PAPER BINDER CLIPS: (Pam) One of my favorite ‘jump cups’ for home use are paper binder clips. Just go into an office supply store and purchase binder clips for paper. I put the plastic part around the pvc upright and the metal part straight in front to hold the bar. What size clips you use will depend upon the size of your pvc.
VELCRO: (Pam) I’ve also seen people put the loop part of sticky Velcro (use craft or industrial strength) on the pvc uprights. The hook side is on the bar. This is worth it for a dog who needs to move to height in very slow increments.
Dura 3/4″ Snap Clamp: (Mike) Save yourself a lot of time. Just google “Dura 3/4″ Snap Clamp” the actual part number you can google as well. That is 463-007. It is the same part number with Dura and Spears. Just cut it in half and snap it on you pvc pipe. One snap clamp makes 2 cups ready to use in about 10 seconds. Cost is about .60 cents for two!
TEE CONNECTOR AND RUBBER BAND: (Andrew Geffert) Try this: Cut a Tee connector in half, and use a rubber band to keep it in place. The Tee connector should be the next size up from your verticle pipe size. If you are working with 1/2″ PVC, us a 3/4″ Tee connector. The next bigger size will slip over uprights. To get it to stay, first put a rubber band around the upright so the half tee rests around the rubber band. The half round will then hold the cross bar.
BUY ONLINE: (Carol) Try this site for the saddle clips: http://www.flexpvc.com
SHOWER CURTAIN ROD HOLDER: (Suzanne) I went to Lowes, Valu and Home Depot looking for something that could reasonably substitute for them. A really helpful Home Depot worker helped me discover that 1/2 of a shower curtain rod holder holds 1″ pipe perfectly. I had to purchase 2 for each jump because the other end is a complete circle and I wanted the bar to easily fall away if she hit it while going over.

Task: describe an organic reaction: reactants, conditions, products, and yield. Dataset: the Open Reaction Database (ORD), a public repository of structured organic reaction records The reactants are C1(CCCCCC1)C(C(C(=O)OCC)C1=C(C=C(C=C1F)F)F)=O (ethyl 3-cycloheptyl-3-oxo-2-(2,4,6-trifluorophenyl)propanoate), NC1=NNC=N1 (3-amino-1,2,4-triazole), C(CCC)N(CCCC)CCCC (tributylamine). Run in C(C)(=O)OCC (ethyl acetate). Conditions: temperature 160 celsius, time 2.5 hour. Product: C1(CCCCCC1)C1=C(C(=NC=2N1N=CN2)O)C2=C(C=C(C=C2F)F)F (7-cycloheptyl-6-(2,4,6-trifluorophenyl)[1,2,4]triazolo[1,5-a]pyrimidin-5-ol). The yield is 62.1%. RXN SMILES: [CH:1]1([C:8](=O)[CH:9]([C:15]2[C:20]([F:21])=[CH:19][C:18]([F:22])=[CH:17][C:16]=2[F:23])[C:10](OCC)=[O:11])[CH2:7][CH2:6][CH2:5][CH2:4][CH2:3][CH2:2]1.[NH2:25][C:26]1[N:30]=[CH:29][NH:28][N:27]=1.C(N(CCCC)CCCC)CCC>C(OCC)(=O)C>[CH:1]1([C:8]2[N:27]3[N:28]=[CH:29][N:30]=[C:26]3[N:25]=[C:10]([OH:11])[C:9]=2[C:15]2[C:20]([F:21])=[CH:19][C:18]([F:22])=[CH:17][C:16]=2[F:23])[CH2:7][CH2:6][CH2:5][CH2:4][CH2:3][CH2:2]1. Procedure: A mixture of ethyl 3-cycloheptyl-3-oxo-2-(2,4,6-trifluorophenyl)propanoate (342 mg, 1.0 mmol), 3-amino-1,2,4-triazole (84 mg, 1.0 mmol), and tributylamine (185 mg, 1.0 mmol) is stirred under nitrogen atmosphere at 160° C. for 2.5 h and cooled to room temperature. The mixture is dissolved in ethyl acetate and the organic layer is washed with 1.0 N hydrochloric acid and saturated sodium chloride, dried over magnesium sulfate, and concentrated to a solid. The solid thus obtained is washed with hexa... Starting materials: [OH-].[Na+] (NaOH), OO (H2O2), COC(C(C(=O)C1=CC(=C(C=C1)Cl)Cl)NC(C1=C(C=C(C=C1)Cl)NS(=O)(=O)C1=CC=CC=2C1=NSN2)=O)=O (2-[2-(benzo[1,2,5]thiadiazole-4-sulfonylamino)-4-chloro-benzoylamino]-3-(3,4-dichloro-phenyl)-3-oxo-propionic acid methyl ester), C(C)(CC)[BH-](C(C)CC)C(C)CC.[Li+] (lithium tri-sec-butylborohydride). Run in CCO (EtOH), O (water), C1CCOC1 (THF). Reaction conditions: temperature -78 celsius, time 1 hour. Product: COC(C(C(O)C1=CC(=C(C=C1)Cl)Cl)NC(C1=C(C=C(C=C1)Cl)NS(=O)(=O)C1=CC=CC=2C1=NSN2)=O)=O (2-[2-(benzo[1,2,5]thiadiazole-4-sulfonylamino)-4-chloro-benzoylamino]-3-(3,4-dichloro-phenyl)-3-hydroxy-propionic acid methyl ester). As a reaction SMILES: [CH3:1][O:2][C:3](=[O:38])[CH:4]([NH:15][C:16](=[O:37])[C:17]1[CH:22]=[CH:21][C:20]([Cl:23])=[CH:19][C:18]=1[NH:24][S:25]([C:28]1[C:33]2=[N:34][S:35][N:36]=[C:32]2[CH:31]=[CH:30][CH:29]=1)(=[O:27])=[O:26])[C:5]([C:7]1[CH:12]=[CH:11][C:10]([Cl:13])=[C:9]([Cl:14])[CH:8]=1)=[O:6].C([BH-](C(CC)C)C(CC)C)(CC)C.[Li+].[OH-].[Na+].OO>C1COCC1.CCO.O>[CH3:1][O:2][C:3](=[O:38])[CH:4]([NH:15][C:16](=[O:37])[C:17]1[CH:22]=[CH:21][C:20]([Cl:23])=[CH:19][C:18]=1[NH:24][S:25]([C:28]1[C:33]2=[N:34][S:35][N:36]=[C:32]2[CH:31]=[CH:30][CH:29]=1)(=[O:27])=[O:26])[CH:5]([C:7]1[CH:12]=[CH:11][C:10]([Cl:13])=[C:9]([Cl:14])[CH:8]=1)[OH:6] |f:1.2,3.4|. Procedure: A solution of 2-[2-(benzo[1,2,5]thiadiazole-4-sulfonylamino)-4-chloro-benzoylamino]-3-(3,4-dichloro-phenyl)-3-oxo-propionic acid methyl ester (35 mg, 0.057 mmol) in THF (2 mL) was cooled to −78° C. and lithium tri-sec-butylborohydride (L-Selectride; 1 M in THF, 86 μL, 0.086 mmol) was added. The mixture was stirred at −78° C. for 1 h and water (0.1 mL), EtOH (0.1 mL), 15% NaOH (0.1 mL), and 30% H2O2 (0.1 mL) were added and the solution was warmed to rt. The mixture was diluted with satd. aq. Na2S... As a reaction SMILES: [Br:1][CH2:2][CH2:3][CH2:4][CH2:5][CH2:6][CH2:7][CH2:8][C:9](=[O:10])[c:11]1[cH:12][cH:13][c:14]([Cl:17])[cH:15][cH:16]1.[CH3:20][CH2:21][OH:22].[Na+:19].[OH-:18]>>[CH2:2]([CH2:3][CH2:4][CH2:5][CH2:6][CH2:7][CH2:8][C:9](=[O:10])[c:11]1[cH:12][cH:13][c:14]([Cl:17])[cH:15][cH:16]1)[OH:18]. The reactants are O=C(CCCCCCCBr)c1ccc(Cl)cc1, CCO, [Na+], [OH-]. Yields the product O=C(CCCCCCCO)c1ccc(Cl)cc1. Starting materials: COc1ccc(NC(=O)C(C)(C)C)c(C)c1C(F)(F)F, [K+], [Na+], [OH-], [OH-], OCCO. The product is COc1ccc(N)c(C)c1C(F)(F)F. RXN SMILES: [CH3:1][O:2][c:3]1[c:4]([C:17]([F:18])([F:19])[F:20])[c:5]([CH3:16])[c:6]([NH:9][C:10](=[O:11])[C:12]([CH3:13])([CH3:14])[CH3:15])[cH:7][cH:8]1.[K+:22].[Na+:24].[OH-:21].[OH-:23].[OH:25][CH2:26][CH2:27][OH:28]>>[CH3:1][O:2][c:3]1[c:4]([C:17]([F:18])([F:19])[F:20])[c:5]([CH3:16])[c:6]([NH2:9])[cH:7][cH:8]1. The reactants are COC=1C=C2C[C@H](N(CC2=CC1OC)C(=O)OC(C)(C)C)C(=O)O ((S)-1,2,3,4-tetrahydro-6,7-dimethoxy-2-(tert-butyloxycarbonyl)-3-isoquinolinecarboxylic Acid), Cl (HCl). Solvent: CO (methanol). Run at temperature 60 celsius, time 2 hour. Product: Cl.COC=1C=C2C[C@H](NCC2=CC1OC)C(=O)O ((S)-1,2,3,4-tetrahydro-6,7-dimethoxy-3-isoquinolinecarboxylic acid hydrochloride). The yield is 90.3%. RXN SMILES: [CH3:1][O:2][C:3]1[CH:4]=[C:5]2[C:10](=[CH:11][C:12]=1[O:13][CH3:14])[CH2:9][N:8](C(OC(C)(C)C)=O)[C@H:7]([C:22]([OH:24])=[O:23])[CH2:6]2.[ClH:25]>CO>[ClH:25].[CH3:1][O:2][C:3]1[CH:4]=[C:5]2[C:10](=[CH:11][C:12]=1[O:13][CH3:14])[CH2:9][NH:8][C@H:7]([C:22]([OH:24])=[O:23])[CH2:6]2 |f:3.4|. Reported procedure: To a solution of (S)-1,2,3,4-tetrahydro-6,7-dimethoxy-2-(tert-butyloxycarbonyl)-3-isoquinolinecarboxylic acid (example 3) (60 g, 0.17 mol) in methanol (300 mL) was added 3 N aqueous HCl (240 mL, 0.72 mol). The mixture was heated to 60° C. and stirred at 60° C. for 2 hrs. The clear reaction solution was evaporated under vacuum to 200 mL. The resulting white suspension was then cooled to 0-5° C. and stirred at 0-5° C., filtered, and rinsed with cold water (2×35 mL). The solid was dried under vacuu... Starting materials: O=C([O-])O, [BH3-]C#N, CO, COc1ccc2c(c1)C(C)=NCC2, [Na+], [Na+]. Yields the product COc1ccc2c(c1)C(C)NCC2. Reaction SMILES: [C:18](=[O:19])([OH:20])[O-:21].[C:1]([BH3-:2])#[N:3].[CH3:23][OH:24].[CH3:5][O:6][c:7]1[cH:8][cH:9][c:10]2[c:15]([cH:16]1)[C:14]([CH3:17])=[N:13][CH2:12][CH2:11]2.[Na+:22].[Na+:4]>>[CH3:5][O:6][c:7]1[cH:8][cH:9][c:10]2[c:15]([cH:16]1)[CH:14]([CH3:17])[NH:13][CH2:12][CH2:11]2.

MYSTERY ITEMS (photo below): (Wendy) I was still able to make the jump cups, but I had to improvise by adding another piece. I’m not sure what it is called, but here is a picture. The piece is threaded on one end, which I screwed into the saddle. The other end fits 1″ pipe, so I inserted the “cup” piece of pvc into this end. It works well, but I ended up having to cut my jump bar a little shorter, so it would fit on the improvised jump cups.
If you have something you used not listed above, please leave a comment!
The pause table is a big challenge for a dog zooming through an agility course. The dog has to climb onto the table and sit or lie down for five seconds, the antithesis to the speed required in the rest of the course. Assembling a pause table like we’ve built here will take four to six hours and will cost about $60 (not including the non-skid surface).
We won’t be building tunnels or chutes here at Instant Agility.Here then are the results of my researching in looking for the least expensive:
Affordable Agility (affordableagility.com) has tunnels, barrels, and chutes. Their competition-quality items are the cheapest I have found on the internet. They also have “practice” versions, which are not as sturdy. I believe they sell the chutes and the barrels as separate items, so be sure you are ordering all the pieces that you need. Practice tunnel ($55-160), Competition tunnel ($150-$245), Practice chute/barrel combo ($95), Competition chute only (+/-$100), Competition “budget” barrel only ($45).
The broad jump will give your dog an opportunity to jump a distance hori
zontally rather than the vertical challenge offered by normal hurdles, as Kipp shows us above. We’ve created a jump with lower boards at either end with a raised center (this allows us to run the dogs in either direction over the jump), but you can put it together so it is approached from one side, with ascending boards the entire way; you can also space the boards differently (see design notes at end of article). Assembling a jump like we’ve built here will take three to four hours and will cost about $50.
Welcome to Instant Agility
Learn how to build inexpensive but sturdy agility equipment that will give you and your dog hours of fun--and then learn how to put the equipment to use.
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